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Prison employees test positive for COVID-19, fraction of sick inmates not tested

Arizona prison inmates
Posted at 6:21 PM, Apr 01, 2020
and last updated 2020-04-03 23:49:43-04

PHOENIX — There are three Arizona Department of Corrections, Rehabilitation and Reentry employees who have either tested positive for COVID-19 or are presumptive positives, the ABC15 Investigators have learned.

Two of the staff members are located in the Tucson prison complex, emails show. Union officials told ABC15 there is a third employee located at the Winslow complex.

The emails also show ADCRR has set up a quarantine area in the Morey Unit of the Lewis Prison complex for inmates who “test positive with mild to moderate COVID-19.”

The news of the employees contracting the coronavirus comes just hours after ABC15 obtained correspondence between top department officials showing nearly 500 combined inmates and staff have been monitored for possible exposure to COVID-19.

But the department has only tested a fraction of those individuals.

The internal statistics and information were sent March 28th and April 1st by Norman Twyford, the department’s emergency preparedness administrator, to other top department officials, including Director David Shinn.

While the department reports no positive cases of COVID-19 for inmates inside its prisons, the documents show only about 30 percent of 113 symptomatic prisoners placed on medical watch have been tested.

In addition, 358 employees have been turned away from work due to health screenings at prison entrances, emails show. So far, 183 of those employees have gone back to work — with many of them returning after days and not weeks of quarantine.

Here’s a copy of the April email sent between top leaders.

Arizona Department of Corrections testing for COVID-19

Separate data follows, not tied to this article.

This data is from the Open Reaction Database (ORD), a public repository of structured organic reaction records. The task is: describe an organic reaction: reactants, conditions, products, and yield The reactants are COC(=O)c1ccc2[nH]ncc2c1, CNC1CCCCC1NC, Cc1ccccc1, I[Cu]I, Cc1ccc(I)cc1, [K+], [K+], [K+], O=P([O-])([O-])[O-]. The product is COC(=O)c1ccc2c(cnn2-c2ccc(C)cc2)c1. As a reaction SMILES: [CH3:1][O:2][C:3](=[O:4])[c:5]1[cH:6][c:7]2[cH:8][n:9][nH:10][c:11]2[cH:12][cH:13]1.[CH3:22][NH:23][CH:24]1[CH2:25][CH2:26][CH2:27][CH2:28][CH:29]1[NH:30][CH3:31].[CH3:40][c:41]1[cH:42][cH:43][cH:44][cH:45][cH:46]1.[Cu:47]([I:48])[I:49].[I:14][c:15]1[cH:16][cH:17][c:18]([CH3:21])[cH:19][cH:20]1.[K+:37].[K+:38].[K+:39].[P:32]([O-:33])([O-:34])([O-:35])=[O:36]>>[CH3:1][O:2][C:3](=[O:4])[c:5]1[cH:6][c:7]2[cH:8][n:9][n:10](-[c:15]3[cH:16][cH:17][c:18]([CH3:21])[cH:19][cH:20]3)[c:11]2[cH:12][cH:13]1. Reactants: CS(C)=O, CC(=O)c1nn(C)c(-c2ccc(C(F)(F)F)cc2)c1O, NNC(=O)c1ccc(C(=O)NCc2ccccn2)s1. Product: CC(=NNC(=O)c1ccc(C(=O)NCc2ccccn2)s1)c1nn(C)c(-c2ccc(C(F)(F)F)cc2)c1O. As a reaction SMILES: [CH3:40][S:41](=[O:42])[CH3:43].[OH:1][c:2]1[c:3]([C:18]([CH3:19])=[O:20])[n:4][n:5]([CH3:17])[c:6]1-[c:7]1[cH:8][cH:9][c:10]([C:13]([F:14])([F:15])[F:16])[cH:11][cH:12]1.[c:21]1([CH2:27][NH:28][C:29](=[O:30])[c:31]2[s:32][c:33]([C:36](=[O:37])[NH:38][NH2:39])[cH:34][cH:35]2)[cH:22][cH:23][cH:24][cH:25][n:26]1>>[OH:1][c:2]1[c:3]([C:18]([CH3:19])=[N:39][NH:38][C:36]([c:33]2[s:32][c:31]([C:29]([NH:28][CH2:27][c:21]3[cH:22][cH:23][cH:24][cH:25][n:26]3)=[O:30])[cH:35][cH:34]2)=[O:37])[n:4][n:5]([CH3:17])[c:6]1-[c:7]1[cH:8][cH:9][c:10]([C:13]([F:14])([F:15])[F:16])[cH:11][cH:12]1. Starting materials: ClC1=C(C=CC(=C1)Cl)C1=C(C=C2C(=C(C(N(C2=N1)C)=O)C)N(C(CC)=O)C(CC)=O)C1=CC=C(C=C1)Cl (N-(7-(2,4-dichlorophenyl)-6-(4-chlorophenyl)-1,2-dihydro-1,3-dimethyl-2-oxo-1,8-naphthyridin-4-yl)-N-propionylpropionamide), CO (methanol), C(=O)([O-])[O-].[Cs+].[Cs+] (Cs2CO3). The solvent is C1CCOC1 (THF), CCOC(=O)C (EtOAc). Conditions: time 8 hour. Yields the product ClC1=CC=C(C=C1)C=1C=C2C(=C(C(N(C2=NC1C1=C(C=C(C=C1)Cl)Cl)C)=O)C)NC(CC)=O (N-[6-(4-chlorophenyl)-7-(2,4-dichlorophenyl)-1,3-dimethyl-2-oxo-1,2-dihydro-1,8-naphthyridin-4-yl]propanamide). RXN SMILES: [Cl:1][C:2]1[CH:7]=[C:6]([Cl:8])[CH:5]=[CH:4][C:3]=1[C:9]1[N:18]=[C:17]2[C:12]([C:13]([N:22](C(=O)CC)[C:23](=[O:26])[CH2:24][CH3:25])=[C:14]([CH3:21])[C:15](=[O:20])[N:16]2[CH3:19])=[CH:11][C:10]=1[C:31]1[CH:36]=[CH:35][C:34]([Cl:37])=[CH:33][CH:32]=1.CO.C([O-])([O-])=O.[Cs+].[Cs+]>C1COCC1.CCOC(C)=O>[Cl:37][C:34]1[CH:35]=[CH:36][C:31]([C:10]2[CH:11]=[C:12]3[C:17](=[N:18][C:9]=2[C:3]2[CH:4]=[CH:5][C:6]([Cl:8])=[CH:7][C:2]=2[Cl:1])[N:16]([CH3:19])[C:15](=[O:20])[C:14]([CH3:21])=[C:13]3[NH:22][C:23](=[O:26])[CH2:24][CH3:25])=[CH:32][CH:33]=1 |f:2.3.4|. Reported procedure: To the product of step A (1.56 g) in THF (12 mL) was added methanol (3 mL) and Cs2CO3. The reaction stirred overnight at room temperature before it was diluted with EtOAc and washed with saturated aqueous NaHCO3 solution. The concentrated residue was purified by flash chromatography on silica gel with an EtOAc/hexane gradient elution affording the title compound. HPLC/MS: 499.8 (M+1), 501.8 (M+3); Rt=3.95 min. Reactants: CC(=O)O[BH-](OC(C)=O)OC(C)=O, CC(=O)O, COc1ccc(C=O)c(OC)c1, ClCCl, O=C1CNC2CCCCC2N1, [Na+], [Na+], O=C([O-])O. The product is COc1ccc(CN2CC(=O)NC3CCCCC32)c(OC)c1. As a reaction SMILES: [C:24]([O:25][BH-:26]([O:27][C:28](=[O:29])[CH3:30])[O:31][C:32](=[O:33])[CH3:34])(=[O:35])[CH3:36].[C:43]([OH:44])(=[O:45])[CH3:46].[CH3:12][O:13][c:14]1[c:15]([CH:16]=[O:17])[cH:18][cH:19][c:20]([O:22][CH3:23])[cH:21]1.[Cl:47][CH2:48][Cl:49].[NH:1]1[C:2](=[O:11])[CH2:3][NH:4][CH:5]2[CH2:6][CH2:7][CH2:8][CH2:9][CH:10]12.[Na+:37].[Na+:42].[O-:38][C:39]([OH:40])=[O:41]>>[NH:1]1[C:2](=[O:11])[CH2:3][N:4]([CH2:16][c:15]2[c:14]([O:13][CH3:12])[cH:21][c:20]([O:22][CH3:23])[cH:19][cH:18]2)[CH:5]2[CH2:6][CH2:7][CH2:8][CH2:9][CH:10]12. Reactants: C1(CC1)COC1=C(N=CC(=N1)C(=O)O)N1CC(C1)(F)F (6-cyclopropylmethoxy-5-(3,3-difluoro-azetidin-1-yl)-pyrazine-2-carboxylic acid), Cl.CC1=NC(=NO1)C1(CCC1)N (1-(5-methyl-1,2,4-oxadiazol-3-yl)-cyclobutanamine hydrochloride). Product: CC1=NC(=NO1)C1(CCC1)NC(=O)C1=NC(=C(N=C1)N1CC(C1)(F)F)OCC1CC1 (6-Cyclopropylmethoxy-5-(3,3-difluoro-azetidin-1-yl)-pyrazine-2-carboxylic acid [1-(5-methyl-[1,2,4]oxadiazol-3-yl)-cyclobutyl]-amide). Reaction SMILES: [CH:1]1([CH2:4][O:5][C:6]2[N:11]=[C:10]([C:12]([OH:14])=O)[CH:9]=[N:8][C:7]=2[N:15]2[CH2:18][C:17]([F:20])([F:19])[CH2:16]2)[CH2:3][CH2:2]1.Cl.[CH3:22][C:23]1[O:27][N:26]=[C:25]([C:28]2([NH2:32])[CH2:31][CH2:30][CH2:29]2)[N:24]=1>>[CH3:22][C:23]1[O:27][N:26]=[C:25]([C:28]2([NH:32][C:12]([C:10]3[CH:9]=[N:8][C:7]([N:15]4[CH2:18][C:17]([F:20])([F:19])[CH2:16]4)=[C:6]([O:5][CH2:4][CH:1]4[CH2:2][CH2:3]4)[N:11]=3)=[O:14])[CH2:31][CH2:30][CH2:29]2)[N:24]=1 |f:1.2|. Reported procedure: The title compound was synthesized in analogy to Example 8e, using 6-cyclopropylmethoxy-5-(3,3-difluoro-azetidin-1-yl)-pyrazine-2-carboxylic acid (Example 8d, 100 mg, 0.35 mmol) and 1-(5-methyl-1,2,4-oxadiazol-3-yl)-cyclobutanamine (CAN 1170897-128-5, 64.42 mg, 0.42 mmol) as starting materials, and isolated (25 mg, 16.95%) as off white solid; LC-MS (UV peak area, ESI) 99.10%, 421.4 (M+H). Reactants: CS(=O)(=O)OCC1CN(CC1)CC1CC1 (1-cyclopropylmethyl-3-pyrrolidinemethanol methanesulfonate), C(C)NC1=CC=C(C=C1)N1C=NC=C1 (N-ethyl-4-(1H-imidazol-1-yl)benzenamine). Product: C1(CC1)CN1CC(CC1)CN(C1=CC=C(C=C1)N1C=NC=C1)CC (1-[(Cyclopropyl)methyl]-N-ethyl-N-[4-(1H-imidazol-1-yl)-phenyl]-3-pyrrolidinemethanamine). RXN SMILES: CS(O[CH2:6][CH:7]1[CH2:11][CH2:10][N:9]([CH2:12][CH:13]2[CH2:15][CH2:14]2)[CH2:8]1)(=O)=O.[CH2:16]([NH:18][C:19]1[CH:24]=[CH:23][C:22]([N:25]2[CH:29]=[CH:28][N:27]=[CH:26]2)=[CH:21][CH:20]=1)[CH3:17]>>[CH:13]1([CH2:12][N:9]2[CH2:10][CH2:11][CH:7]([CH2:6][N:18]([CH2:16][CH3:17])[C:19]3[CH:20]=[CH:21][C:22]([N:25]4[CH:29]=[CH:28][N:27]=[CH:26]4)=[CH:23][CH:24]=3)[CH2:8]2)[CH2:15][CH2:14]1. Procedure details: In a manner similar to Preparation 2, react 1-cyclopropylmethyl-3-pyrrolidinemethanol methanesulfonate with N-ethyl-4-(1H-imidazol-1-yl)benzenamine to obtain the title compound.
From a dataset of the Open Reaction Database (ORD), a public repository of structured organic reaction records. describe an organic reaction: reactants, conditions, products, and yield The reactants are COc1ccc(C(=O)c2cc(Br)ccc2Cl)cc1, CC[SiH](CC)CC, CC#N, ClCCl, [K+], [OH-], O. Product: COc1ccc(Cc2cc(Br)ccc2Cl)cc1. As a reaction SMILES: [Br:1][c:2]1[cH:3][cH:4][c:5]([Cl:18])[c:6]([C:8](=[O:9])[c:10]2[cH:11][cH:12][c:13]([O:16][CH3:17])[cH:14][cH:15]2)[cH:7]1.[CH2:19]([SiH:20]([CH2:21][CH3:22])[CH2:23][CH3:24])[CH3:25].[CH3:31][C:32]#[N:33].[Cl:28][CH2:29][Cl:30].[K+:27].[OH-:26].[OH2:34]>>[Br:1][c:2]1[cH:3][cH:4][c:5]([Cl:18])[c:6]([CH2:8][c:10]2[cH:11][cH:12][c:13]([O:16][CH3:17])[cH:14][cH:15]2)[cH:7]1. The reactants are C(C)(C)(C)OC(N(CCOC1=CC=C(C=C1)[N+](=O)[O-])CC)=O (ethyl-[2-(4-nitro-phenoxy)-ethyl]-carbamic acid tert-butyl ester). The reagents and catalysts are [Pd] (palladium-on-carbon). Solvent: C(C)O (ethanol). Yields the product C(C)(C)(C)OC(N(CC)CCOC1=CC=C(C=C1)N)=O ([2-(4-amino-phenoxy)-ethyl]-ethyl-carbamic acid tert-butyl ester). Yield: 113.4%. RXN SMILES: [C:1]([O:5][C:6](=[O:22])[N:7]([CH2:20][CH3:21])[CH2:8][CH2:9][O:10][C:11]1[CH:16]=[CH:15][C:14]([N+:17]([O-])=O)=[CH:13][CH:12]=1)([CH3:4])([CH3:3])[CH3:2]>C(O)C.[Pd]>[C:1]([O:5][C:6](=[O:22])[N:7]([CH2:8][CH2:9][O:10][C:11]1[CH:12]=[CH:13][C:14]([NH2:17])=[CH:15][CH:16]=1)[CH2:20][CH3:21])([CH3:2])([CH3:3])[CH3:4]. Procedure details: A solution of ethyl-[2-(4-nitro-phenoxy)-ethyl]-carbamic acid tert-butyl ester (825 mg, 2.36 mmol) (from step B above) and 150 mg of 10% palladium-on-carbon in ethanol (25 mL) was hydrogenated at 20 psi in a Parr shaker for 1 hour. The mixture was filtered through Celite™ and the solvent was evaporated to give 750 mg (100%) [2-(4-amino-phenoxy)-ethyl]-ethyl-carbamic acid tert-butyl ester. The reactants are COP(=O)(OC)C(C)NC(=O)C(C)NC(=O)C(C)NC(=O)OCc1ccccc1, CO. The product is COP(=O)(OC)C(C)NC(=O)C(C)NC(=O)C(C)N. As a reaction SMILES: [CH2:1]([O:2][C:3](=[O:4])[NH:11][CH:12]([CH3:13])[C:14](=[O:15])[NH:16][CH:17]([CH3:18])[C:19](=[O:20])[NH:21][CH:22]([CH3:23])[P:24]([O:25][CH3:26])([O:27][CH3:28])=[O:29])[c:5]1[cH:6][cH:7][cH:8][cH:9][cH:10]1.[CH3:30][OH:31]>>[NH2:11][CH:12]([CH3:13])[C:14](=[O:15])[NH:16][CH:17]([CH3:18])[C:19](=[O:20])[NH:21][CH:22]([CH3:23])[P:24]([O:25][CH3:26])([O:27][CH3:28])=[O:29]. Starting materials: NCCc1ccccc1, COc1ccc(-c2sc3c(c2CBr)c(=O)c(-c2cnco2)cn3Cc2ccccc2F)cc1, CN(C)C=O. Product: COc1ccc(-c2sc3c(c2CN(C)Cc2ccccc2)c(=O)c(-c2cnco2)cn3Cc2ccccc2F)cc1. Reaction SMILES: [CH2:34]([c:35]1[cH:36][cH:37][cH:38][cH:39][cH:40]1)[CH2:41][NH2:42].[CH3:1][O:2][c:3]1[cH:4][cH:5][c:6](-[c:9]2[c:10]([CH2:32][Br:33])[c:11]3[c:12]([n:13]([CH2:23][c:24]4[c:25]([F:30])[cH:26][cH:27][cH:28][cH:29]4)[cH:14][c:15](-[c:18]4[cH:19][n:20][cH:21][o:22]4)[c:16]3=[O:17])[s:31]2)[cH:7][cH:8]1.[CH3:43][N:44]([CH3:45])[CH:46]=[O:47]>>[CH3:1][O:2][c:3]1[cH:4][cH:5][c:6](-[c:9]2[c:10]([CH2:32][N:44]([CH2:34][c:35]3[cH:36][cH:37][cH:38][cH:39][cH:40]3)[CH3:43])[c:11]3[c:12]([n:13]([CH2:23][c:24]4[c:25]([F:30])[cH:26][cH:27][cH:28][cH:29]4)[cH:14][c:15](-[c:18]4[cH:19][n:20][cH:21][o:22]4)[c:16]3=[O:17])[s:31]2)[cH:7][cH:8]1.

Prison officials have been criticized in recent weeks for the lack of information released about the department’s preparations and testing for COVID-19.

Lawmakers, advocates, court-appointed healthcare attorneys, and staff have all complained to ABC15 that the department has failed to release accurate and timely information.

On March 30, four Arizona lawmakers sent a letter to the department demanding to know some basic information.

“The main purpose is really to tell the department that the public needs to know. It’s been way too much of a black box,” Rep. Kirsten Engel told ABC15 in an interview. “Otherwise it’s just rumor and innuendo and everybody is just in the dark.”

On Wednesday, the department publicly released its first updated testing statistics in a week.

“Of the more than 42,000 inmates currently housed in ADCRR custody and care, there are no known cases of the COVID-19,” according to an ADC update posted on its website. “Of those inmates evaluated for flu-like symptoms, 34 inmates have been tested for COVID-19, 29 are negative, and 5 test results are currently pending.”

Those narrow statistics are all that the department has released.

In other states, corrections departments have posted daily updates with detailed graphs, tables, and statistics that break down the number of tests and quarantines by individual prisons.

The emails and documents obtained by ABC15 show that the department is regularly tracking this information but has chosen not to disclose it publicly.

Of the 113 inmates who have been placed on medical watch, 23 remain on watch “due to being symptomatic” while the remaining 90 inmates have been “cleared,” records show.

Attorneys for the Prison Law Office and ACLU asked a judge this week to force the department to reveal the names of the tested inmates in order to make sure they’ve received proper medical care.

The legal advocacy organizations have been locked in a long-standing healthcare lawsuit against the department and are court-appointed representatives for every inmate in the state.

However, prison officials have declined to provide the information.

“There’s such a shortage of tests right now in the community in Arizona. And the guidelines are so strict for who even gets tested, that if a person is getting tested, then he or she had some pretty serious symptoms,” said Corene Kendrick, and attorney for the Prison Law Office on Tuesday. “So we want to be able to monitor the condition of the incarcerated people.”

Contact ABC15 Investigator Dave Biscobing at Dave@abc15.com.